Foot Bars or Foot Pegs?

So I saw in a video on the Swift website that highlighted a carbon footbar they offer in their Prospector canoe. Since I have installed, over the years, many home-made and Wenonah footbars in both canoes and kayaks, I thought I might try one out. I know I’m not the only one who prefers a footbar in some (not all) kayaks, as I saw a Kestrel on Craigslist recently with a footbar installed. A request to Swift for specifics and mounting method returned the following cryptic (almost condescending) reply: “In a traditional kayak like the Saranac 14 you can only feet foot braces. They operate on a track and have a single peg on each side. We can only use a footbar on open top boats like Pack boats, solo canoes, etc.” Just wondering: Am I and the guy on Utica NY Craigslist the only two people that prefer a footbar instead of pegs?

I can’t honestly say I have ever seen a foot bar in a kayak, always either a bulkhead or laterally placed foot pegs, usually tracked. If there is no central pillar in the way, it should be feasible to install a telescoping foot bar. If there is a central pillar, a slot would have to be cut in it to accommodate the bar and allow fore and aft adjustment.

One potential concern would be a slightly increased risk of foot entrapment. There have been whitewater kayakers whose feet became entrapped on foot pegs, usually when some portion of their footwear got stuck on a peg. This was part of the reason that many whitewater kayak makers went with front bulkheads instead.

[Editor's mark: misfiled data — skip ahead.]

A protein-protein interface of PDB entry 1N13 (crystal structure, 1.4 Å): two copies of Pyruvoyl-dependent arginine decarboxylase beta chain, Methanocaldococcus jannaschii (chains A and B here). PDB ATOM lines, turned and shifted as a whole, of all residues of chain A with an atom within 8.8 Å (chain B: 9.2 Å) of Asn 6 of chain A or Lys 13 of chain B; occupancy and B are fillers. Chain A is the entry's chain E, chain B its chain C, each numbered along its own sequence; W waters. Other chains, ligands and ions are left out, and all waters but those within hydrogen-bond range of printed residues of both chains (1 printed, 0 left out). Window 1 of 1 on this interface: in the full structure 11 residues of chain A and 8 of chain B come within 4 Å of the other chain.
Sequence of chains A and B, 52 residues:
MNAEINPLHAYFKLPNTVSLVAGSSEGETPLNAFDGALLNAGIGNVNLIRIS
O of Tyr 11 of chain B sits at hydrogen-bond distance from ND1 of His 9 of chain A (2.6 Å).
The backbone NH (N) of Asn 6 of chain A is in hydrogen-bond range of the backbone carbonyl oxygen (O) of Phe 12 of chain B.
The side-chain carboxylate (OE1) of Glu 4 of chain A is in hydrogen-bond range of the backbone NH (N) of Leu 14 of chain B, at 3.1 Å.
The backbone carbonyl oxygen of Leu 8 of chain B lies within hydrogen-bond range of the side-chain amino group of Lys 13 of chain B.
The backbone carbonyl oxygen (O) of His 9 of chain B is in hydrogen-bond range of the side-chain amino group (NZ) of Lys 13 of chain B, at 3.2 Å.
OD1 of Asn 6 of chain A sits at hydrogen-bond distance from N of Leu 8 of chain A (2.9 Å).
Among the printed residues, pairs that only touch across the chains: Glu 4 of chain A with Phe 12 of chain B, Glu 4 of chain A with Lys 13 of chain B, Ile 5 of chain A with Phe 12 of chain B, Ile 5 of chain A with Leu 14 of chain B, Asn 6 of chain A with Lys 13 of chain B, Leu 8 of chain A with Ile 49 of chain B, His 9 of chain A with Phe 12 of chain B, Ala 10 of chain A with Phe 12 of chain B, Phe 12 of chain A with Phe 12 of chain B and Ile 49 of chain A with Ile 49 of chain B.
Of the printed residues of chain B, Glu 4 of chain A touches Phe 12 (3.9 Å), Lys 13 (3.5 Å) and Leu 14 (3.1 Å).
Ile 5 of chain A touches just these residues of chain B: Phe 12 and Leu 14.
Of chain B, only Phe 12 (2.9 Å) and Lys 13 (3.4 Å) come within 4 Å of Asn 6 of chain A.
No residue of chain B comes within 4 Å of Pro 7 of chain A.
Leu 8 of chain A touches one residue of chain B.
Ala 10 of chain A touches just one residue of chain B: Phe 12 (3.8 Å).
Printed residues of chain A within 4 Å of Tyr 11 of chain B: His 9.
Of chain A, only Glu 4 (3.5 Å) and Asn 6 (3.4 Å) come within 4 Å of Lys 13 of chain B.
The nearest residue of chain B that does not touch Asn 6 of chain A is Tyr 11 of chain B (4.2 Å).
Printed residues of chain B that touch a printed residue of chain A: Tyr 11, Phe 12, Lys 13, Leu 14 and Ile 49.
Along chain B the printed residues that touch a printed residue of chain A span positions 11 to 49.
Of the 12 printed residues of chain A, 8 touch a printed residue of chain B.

The Saranac has a fore-deck hatch so I presume it has a front bulkhead. If you like to keep your feet in a more central position than foot pegs allow and you don’t need adjustability, one option would be to simply get some minicell foam blocks of appropriate thickness and glue them to the forward bulkhead.

@pblanc said:

You must have missed the part about me having installed footbars in several kayaks over the years. It’s clearly a personal preference that works for me and least one other paddler. I was wondering if we are the only two; you apparently prefer pegs, and that’s OK!

No, actually I much prefer an adjustable bulkhead., but with a fixed forward bulkhead that is not too practical.

One thing I do like about foot pegs is the ability to take your feet off the pegs toward the midline and stretch your legs out periodically.

My 1970s Valley Nordkapp and Valley Anas Acuta both had tubular aluminium foot bars right across the kayak. One end was against a stop and the other end was pivoted, so that if a foot was trapped behind the bar, then the bar would swing towards the paddler to release the foot. I found the foot bars to cause uncomfortable pressure on my feet, so I chopped them out and replaced them with thick foam on the bulkhead to fit my leg length. It’s good when upside down doing a re-entry and roll to know that one’s feet will not be desperately searching for a foot-bar.